On a farm: Accepting that everything always breaks and when to rally the troops

by Pamela Monnette

 

Now, I’m sure that my parents are thrilled that they put me through college in order for me to become a farmer. Although, to be fair – I did put myself through grad school. I’m sure they didn’t think I would have to learn building and maintenance skills in order to make a living. To be fair, neither did I. Modern day US pushes many kids through the higher education cogs only to spit them out with crushing debt and very little skills to actually jump right into decent paying jobs.

Here are a few things that I’ve learned to accept as I move into a new season of growing things. Everything breaks eventually. Know how to fix things that routinely need replacing or fixing. I don’t have time to wait for someone else to fix my weed whacker. Have good partners and know when to call in the neighbors and the pros.   Knowing preventative small engine maintenance and repair can be the difference between getting your planting beds prepped in time or not

Learn by doing

Trade schools that offer technical and practical skills are probably a cheaper, safer bet if you don’t quite know what direction you want to go with your career. I know that I would have benefited from some technically training in “fixing things” and “building things”.  But now I am trying to learn by doing. Learn by doing. It’s a practical approach to education that institutions like the Extension Service were built on, but funny enough – I didn’t learn by doing until I actually quit Extension and starting farming.

And boy, have I been learning by doing ever since. No matter how much reading and research you do, or tools that you buy, or Instagram hacks that you learn – everything always breaks on the farm. And you need to know how to fix it, or know when to cut your losses if you can.

Simple carpentry skills can also take your farm to the next level. Instead of buying a simple “hoop-bender” from a company, try to make one yourself! Start out with a simple design and test it – it can actually be fun to engineer very simple designs. Once you learn some basics and get more comfortable, you can start to work into bigger builds. Instead of buying a $2000 walk in cooler, we were able to build our own insulated room in the barn from recycled materials and use a cool-bot.  We saved probably about $1500 in start-up costs. And, since this is a farm and not your beautiful house that you live in … you can use recycled materials if possible! Not everything needs to look perfect, it just needs to be structurally sound and functional.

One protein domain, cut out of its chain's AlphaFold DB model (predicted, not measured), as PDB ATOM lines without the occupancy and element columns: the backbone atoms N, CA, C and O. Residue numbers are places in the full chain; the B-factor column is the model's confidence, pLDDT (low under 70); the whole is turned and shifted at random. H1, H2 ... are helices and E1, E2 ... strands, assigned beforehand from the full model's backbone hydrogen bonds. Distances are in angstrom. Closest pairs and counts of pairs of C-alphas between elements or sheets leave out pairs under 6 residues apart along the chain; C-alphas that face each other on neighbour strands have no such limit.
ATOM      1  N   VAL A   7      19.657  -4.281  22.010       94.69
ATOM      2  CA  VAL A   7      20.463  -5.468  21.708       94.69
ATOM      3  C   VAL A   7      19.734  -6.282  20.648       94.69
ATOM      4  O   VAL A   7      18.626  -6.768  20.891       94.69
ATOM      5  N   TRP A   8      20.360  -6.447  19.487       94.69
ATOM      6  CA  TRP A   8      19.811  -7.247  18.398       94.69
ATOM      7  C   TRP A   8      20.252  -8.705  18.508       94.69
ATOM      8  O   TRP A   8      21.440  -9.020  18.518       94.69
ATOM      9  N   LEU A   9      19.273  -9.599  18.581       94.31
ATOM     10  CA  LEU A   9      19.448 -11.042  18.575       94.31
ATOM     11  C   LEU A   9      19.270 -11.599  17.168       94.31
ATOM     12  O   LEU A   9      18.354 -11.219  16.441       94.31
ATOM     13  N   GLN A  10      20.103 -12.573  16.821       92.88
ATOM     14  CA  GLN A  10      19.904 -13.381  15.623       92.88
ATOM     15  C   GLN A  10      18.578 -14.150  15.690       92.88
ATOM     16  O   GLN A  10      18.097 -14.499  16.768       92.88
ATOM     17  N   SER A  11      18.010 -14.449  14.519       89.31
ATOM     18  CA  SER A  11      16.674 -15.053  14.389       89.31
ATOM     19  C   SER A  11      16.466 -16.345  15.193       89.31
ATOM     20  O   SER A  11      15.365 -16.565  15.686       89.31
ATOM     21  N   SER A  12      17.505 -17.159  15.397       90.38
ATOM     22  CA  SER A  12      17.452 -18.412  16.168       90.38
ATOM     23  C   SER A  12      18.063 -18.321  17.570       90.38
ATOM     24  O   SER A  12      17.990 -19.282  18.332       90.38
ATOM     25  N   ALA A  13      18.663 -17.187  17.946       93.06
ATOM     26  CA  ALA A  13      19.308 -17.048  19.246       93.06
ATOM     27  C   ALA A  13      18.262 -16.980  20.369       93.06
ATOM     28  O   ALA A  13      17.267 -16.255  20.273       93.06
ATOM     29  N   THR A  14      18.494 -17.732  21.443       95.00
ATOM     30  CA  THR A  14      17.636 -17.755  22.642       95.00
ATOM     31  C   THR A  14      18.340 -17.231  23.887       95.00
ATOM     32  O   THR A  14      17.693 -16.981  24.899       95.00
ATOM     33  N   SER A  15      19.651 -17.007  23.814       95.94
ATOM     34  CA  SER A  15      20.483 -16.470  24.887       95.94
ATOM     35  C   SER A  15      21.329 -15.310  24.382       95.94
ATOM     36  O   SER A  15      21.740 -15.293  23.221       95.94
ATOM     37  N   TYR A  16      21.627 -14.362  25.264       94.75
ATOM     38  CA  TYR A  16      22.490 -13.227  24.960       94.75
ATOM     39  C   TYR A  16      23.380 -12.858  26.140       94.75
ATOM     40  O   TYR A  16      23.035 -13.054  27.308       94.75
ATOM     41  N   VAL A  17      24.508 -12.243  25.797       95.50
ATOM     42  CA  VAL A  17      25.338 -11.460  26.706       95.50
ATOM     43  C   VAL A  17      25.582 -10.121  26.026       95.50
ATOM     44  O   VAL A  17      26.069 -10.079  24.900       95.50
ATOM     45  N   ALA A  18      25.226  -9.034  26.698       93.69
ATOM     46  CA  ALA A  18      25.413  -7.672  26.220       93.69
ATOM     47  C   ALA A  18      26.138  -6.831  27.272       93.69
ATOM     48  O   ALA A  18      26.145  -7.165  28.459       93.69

The team approach – calling all friends, family and neighbors

Another thing about farmers- we’re pretty dang independent. To a fault, some might say because sometimes it’s hard for us to ask and accept help. Luckily many farm businesses have at least a support team of family, if not staff, when things go south. I am very fortunate to have a partner who can fix or build just about anything. And, I didn’t realize just how important this factor is when I think about our farm business succeeding or failing. Where my skills end with growing and selling flowers, his pick-up with the building and maintenance know how that our team needs to keep growing.

And hey, there are always the neighbors.  If you offer to help your neighbors take apart and move their farm stand, they will be more willing to help you out when you need extra hands or skills.

Have the right tools – or know who to call

Have the right tools – now this takes some time to build a toolkit with everything you need. But once you have the basics, I am a big fan of borrowing tools or equipment that you only need once or twice a year. If you have the resources to hire out work, get on good terms with professionals that will regularly provide the service you need.  When you have to hire things out, your timeline for tasks can get very back-logged- so getting in good with the tractor repair man can go a long way.

And remember that tools are not limited to the type you store in the shed or barn. There are so many online tools are useful too. Buffer is a great tool to help you manage all of your social media from one account. Mailchimp is an excellent free e-newsletter tool that enables you to regularly reach your customers and let them know what’s available at the farm to purchase that week. And e-commerce sites like Food4All can help you grow your business and manage your orders and inventory, which saves a ton of time. And if any of these tools break, you can just call a dedicated support team to fix it! Online tools are all about managing your time better on things like marketing and taking orders.

It can get overwhelming to think about ALL of the skills you will need on your farm in order to be successful and not have to hire out work when things break. So, always keep this in mind when you start to build your team: Things always break or don’t do as planned. If you don’t have any staff, it’s ok to rely on your family and your farming neighbors for help with large tasks or build outs. Take a basic carpentry or small engine repair class from your local Extension Service or simply shadow a friend or other farmer while they are working on something you would like to learn. Skills don’t develop overnight so don’t be afraid to watch a how-to-video and get out there and try to fix something – you might surprise yourself with how easy it is sometimes!